# Thread: Is the inverse of a function always a function ?

1. ## Is the inverse of a function always a function ?

Hi

Is the inverse of a function always a function ?

I asked myself this question because of an exercise that I was solving but couldn't find an answer.
We have $f(x)=\sqrt{1+sinx}$ defined over $\left [\frac{-\pi}{2} ,\frac{\pi}{2} \right ]$
Let's see its curve on the graph and also the one of its inverse:

Screenshot_20180203-201741.jpg

The inverse's curve doesn't seem to be a function to me (maybe I'm missing some information in my mind).
A function is a map (every x has a unique y-value), while on the inverse's curve some x-values have 2 y-values.

By doing some calculations, I get $f^{-1}(x)\,=\,\arcsin(x^{2}-1)$
Its curve (the one I calculated) is like that (the grey one below):

Screenshot_20180203-201851.jpg

The part defined over negative x of this curve shocked me.
Can someone explain to me how this can happen ?
And why shouldn't the grey curve be like the purple one ?

2. Originally Posted by Alfredo Dawlabany
Is the inverse of a function always a function?
Obviously not! Easy case: a parabola. Its inverse is a sideways parabola, which is not a function. To be stated in functional terms, it would have to be expressed as two square-root functions.

Originally Posted by Alfredo Dawlabany
I asked myself this question because of an exercise that I was solving but couldn't find an answer.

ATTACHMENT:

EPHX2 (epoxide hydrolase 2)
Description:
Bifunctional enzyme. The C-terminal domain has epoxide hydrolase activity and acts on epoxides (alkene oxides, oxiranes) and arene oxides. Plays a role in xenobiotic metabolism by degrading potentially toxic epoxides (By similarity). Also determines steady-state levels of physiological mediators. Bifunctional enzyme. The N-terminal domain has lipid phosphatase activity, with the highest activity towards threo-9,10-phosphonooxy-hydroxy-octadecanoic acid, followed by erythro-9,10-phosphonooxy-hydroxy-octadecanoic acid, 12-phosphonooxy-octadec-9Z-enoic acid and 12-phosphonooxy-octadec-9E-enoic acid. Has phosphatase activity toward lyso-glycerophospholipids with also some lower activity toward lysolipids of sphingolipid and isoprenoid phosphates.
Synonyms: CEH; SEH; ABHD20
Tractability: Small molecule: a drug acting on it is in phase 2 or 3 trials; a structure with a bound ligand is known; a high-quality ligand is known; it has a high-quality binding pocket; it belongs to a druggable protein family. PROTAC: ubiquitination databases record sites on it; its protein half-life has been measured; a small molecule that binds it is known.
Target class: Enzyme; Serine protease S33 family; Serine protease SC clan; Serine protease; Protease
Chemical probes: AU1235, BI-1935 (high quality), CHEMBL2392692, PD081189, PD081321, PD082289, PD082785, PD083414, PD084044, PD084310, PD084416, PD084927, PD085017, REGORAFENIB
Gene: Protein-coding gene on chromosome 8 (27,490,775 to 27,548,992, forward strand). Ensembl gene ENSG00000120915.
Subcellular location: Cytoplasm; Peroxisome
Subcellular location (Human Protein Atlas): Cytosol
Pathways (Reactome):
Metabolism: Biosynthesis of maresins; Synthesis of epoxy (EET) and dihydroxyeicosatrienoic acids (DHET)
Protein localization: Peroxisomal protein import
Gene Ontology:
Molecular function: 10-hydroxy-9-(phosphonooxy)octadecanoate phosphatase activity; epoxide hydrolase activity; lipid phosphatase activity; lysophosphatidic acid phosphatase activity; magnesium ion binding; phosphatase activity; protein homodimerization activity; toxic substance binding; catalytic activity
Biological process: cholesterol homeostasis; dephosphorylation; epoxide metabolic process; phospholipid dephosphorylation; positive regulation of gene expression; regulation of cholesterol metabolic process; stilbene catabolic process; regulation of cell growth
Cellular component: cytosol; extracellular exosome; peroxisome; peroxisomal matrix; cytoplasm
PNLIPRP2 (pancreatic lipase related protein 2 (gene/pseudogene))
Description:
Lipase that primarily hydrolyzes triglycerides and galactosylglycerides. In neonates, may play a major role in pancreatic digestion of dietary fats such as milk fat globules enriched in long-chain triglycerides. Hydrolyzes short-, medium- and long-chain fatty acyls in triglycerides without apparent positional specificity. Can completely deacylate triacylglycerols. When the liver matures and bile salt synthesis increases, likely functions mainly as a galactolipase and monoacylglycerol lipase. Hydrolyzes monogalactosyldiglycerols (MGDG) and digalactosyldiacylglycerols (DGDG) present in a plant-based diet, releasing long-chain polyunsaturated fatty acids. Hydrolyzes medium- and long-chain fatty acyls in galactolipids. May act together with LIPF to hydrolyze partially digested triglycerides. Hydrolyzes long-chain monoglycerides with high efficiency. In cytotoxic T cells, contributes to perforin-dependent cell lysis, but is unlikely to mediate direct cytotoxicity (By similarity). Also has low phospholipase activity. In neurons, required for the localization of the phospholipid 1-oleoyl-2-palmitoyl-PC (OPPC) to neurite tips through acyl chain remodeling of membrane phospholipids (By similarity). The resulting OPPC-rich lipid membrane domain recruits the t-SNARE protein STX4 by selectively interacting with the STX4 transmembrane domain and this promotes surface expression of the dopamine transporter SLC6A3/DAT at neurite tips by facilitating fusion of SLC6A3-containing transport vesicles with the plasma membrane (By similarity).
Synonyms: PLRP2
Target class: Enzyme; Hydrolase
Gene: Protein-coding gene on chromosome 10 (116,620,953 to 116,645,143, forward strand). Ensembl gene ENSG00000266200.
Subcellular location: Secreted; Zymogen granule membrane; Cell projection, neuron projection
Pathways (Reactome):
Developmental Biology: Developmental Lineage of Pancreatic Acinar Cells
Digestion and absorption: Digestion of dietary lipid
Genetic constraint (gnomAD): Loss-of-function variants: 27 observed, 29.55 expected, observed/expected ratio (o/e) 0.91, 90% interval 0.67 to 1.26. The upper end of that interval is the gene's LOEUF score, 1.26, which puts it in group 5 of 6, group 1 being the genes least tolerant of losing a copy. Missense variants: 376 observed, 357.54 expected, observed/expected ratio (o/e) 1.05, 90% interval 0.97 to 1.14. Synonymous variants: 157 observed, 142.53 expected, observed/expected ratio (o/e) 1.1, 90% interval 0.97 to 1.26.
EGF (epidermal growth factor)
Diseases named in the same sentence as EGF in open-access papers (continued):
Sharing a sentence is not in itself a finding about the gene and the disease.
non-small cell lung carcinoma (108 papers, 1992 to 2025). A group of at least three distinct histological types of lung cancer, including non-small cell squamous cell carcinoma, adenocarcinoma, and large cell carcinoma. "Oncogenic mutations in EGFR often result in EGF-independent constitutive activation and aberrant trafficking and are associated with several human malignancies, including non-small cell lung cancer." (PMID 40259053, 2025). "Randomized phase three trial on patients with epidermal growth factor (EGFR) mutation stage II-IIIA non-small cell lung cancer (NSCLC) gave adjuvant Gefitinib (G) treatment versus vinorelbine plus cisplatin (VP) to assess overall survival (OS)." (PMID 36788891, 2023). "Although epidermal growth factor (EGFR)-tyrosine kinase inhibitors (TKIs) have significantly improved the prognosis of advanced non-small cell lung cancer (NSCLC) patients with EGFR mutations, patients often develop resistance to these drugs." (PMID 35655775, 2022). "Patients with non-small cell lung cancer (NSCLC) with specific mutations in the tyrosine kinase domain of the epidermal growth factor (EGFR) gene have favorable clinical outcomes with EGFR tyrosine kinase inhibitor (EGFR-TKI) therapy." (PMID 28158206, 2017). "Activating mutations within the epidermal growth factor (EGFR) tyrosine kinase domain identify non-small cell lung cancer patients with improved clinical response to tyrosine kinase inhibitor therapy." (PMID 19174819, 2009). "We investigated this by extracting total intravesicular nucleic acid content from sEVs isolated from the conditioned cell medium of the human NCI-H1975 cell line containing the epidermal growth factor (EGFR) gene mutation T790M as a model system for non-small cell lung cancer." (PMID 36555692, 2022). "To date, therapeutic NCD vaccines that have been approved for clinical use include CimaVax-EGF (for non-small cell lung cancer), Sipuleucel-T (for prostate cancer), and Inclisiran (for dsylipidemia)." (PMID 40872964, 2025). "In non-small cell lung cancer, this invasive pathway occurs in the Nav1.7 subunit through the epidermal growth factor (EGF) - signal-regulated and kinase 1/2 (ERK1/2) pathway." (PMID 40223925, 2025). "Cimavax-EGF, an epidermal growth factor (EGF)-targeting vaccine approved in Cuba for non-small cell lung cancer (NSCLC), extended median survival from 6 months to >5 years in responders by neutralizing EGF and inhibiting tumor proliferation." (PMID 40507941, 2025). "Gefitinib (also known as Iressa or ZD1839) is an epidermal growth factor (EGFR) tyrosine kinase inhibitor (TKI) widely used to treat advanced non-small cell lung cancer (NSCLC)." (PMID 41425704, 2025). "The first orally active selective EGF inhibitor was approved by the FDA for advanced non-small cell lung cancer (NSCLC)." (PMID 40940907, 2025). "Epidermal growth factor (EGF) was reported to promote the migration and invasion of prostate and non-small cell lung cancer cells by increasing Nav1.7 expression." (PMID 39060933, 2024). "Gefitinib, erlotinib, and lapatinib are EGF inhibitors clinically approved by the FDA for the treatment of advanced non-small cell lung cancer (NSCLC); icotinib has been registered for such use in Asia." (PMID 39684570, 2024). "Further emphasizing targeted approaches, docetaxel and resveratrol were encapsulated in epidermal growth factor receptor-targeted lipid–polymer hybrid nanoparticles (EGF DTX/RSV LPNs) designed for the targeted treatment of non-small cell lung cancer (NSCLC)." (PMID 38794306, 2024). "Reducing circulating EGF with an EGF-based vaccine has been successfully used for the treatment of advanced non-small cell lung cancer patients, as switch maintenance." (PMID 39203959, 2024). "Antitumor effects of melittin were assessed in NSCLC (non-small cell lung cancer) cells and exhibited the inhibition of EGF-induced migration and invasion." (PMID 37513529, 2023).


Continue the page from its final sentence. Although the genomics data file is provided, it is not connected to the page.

We have $f(x)=\sqrt{1+sinx}$ defined over $\left[\frac{-\pi}{2} ,\frac{\pi}{2} \right]$
Let's see its curve on the graph and also the one of its inverse:

Screenshot_20180203-201741.jpg

The inverse's curve doesn't seem to be a function to me (maybe I'm missing some information in my mind).
No, it is not. But you're inverting the entire original function (which you did not restrict to the stated domain), rather than a portion. This is why the arcsine function is very carefully defined on only a very limited domain.

3. Originally Posted by stapel
Obviously not! Easy case: a parabola. Its inverse is a sideways parabola, which is not a function. To be stated in functional terms, it would have to be expressed as two square-root functions.

No, it is not. But you're inverting the entire original function (which you did not restrict to the stated domain), rather than a portion. This is why the arcsine function is very carefully defined on only a very limited domain.
Thanks, that makes sense. I don't know why I didn't think about the parabola and it's inverse which is a conic. It's more clear now.

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